And a great graphic too.
Hearing voices in our heads is more common (and less ‘crazy’) than we think
Peter Bullimore hears voices 24 hours a day, seven days a week.
Sometimes he doesn’t have time to listen to them. Sometimes he does. One voice urged him to do something creative, so last year he wrote a children’s book. When it was published, the voice stopped talking to him. Another voice he hears belongs to his dead mother.
Bullimore, 52, from Sheffield, has been hearing voices for more than 30 years. ‘I think it’s a very creative way of coping with adverse life experiences,’ he told Metro.
He didn’t always feel that way, however, spending ten of those years as a psychiatric patient after being diagnosed with chronic schizophrenia following a breakdown. But the drugs didn’t work and in the mid-1990s he attended a session run by the Hearing Voices Network support group, where he is now a trustee, in a bid to obtain a better understanding and get on with his life. He has never accepted his diagnosis or the supposed effectiveness of the medication he was given.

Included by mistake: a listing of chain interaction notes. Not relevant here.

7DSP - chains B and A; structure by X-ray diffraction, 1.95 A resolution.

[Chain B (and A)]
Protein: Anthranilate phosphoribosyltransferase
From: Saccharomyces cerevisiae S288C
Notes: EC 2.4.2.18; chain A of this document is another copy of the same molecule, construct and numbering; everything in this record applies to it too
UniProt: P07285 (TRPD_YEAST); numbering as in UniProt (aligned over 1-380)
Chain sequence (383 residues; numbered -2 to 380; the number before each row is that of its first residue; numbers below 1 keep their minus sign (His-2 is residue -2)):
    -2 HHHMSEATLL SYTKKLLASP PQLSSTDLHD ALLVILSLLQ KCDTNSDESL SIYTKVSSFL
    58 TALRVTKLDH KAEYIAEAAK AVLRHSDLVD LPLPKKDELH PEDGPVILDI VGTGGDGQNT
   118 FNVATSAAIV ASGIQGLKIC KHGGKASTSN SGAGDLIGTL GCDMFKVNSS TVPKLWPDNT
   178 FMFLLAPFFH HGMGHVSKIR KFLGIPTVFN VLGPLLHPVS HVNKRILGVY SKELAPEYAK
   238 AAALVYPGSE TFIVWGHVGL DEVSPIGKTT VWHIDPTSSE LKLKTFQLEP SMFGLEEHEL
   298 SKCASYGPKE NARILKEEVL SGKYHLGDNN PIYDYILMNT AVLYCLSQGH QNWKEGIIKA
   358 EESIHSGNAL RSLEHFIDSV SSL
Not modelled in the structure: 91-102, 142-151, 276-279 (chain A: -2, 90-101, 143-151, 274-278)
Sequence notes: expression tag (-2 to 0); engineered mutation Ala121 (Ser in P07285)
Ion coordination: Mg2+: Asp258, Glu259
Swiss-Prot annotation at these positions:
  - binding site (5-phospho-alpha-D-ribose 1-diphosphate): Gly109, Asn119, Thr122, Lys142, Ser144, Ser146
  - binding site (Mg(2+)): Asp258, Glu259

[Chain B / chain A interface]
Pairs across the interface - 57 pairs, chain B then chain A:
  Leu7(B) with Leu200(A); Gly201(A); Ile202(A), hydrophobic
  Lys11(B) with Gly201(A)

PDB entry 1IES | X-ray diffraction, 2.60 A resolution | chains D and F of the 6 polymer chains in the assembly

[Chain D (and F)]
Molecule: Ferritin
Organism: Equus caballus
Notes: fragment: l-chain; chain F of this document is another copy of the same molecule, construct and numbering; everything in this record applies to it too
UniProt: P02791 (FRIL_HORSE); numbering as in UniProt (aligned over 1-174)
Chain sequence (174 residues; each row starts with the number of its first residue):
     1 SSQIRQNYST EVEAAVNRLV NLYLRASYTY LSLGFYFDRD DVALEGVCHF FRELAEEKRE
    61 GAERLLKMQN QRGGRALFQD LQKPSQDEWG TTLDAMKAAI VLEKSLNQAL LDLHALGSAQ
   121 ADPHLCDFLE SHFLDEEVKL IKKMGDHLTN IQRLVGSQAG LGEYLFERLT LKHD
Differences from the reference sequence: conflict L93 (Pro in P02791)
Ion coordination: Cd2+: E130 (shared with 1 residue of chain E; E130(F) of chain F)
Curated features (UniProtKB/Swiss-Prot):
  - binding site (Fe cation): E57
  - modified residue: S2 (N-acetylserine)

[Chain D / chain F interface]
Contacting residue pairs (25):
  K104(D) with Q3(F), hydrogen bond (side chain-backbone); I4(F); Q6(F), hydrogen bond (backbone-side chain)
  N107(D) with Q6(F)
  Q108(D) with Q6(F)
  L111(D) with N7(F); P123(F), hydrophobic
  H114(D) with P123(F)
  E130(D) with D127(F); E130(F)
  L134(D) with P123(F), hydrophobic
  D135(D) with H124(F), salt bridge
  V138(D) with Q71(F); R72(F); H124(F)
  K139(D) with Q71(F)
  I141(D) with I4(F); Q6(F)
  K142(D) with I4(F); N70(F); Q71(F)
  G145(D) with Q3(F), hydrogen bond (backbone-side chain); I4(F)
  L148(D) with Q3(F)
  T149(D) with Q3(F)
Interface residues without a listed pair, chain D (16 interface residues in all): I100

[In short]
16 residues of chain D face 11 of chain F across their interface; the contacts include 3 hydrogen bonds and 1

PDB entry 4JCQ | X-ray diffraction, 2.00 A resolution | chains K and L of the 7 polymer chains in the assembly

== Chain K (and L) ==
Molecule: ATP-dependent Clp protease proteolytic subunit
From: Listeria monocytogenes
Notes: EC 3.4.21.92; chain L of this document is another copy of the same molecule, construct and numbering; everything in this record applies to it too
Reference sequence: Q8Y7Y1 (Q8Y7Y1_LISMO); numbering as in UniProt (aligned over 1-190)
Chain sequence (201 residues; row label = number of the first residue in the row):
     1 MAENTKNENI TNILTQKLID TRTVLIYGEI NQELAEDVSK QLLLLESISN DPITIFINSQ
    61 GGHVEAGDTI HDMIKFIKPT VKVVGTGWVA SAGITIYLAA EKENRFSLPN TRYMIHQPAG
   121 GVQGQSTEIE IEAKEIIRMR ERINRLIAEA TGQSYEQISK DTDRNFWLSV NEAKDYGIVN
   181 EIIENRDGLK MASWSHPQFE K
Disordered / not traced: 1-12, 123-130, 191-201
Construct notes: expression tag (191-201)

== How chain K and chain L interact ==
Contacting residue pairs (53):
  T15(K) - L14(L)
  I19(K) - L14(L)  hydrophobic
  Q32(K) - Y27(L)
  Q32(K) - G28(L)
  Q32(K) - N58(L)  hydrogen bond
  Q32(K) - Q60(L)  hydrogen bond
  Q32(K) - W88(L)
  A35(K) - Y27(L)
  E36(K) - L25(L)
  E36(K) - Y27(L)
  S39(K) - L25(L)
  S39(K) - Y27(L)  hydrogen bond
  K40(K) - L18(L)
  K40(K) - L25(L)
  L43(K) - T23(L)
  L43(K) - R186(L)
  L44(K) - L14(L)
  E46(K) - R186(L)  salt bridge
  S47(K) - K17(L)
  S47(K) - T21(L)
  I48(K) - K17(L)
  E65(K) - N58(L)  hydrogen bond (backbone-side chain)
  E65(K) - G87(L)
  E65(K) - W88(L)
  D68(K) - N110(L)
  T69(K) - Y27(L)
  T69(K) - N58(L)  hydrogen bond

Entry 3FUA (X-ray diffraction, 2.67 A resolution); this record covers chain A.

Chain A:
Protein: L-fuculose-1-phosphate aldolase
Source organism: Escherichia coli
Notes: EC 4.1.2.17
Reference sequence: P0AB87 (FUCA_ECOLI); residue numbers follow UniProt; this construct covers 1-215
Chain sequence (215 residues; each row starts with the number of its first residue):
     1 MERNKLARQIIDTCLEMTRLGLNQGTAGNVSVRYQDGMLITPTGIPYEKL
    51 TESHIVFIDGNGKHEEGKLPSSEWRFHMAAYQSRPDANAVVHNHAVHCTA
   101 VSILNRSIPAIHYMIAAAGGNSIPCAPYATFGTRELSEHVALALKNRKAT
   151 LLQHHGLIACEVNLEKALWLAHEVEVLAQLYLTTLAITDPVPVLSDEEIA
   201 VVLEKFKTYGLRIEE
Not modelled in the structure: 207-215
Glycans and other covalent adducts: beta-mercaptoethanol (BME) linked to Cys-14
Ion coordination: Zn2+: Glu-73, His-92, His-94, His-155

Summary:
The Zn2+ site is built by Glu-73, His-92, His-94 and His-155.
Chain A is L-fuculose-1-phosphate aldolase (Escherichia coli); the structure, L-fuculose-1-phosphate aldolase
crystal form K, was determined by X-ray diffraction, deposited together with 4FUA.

‘You can’t cure voices,’ he said. ‘Voices aren’t curable, just like you can’t cure left-handedness. So we should not give treatment that doesn’t work.’
He said he was able to cope with his voices once he started to control his emotions. ‘When it first started it was a very frightening experience. It’s confusing, it’s disorientating, it makes you angry. But now I see it as a part of me. I wouldn’t want to be without my voices because I think they are guides in their own way.’
One of the myths about hearing voices is that everyone who experiences them is mentally ill. In fact, a range of studies indicate that about 1 in 20 people regularly hear voices in their head, many of whom have no need for treatment. The rush to label voice hearers as ‘crazy’ appears to be abating.
Little is known about the exact reasons for hearing voices. An international team of researchers, led by British experts at Durham University and backed by the Wellcome Trust, is aiming to delve deeper into what happens when people hear voices.